The US Embassy in Libya on Monday regretted foreign interference in the Libyan economy.
“After several days of intense diplomatic activity aimed at allowing the National Oil Corporation [NOC] to resume its vital and apolitical work as a way of defusing military tensions, the US Embassy regrets that foreign-backed efforts against Libya’s economic and financial sectors have impeded progress and heightened the risk of confrontation,” the embassy said in a statement.
It noted that incursions by Russian Wagner mercenaries against NOC facilities and conflicting messages conveyed by warlord Khalifa Haftar’s militia “hurt all Libyans striving for a secure and prosperous future.”
On Sunday, the NOC accused the United Arab Emirates (UAE) of instructing Haftar’s forces to disrupt the country’s oil output and exports.
The NOC said oil production has been halted, referring to a recent statement by Haftar saying that output would continue to be interrupted if certain conditions were not met.
It added that oil exports had resumed on July 10 but Haftar’s forces ordered a blockade on exports on July 11 and stepped back from negotiations.
“Illegal obstruction of the long-overdue audit of the banking sector further undermines the desire of all Libyans for economic transparency,” the embassy said. “These disappointing actions will not deter the embassy from its commitment to work with responsible Libyan institutions, such as the Government of National Accord [GNA] and the House of Representatives [HOR].”
The embassy expressed determination to continue to work “to protect Libya’s sovereignty, achieve a lasting ceasefire, and support a Libyan consensus on the transparent management of oil and gas revenues.”
It warned that “those who undermine Libya’s economy and cling to military escalation will face isolation and risk of sanctions.”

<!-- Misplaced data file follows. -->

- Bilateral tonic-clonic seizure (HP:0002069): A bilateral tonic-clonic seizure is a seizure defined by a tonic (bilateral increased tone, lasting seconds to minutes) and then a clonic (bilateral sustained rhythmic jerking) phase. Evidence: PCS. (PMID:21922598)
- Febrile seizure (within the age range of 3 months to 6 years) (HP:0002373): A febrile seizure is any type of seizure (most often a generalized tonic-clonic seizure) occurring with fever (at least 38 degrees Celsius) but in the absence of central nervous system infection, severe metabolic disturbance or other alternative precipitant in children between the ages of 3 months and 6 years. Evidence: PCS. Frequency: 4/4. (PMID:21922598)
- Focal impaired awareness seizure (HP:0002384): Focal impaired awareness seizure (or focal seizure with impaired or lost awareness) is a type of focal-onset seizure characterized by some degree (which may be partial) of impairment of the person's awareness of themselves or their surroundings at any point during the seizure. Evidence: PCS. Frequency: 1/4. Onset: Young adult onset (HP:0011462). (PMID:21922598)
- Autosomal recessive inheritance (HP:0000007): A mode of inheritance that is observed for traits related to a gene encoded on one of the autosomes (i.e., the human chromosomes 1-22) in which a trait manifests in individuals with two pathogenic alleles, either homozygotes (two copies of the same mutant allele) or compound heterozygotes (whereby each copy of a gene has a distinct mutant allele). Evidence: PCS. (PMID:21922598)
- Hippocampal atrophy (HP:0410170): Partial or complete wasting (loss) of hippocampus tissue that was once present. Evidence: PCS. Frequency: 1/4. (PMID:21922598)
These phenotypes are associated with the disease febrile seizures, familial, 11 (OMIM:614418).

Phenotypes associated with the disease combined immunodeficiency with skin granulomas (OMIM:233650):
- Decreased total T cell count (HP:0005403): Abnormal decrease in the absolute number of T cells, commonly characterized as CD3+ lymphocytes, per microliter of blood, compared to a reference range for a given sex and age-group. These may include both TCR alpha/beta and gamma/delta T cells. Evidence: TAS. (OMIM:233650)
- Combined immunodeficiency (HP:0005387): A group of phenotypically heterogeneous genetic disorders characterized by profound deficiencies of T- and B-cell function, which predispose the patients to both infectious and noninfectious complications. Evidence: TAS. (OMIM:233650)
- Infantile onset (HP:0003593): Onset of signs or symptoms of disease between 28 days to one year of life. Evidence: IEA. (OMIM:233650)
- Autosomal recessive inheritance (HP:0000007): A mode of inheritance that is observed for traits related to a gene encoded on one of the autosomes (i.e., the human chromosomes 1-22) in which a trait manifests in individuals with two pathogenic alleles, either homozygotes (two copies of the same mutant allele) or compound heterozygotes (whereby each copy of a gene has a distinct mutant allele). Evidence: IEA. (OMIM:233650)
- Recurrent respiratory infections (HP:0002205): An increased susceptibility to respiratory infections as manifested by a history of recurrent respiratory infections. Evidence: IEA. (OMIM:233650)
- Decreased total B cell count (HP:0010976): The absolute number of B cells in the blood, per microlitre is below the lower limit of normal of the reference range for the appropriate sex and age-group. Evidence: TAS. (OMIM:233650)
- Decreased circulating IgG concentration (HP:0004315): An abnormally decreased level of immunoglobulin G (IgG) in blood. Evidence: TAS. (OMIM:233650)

“We are confident the Libyan people see clearly who is prepared to help Libya move forward and who instead has chosen irrelevance,” the embassy added.
Oil production has almost come to a standstill in Libya after pro-Haftar groups shut down oil facilities in eastern parts of the country in January to squeeze resources of the UN-recognized Libyan government.
Libya, with the largest oil reserves in Africa, can produce 1.2 million barrels of crude oil per day. But production has fallen below 100,000 barrels a day due to the interruptions by the pro-Haftar militias over the past six months.
Since April 2019, Haftar’s illegitimate forces have launched attacks on the Libyan capital, Tripoli, and other parts of northwestern Libya, resulting in more than 1,000 deaths, including those of women and children.
But the Libyan government has recently achieved significant victories, pushing Haftar’s forces out of Tripoli and the strategic city of Tarhouna.
The country’s new government was founded in 2015 under a UN-led agreement, but efforts for a long-term political settlement failed due to a military offensive by Haftar, who has been backed by France, Russian paramilitary group Wagner, the United Arab Emirates and Egypt.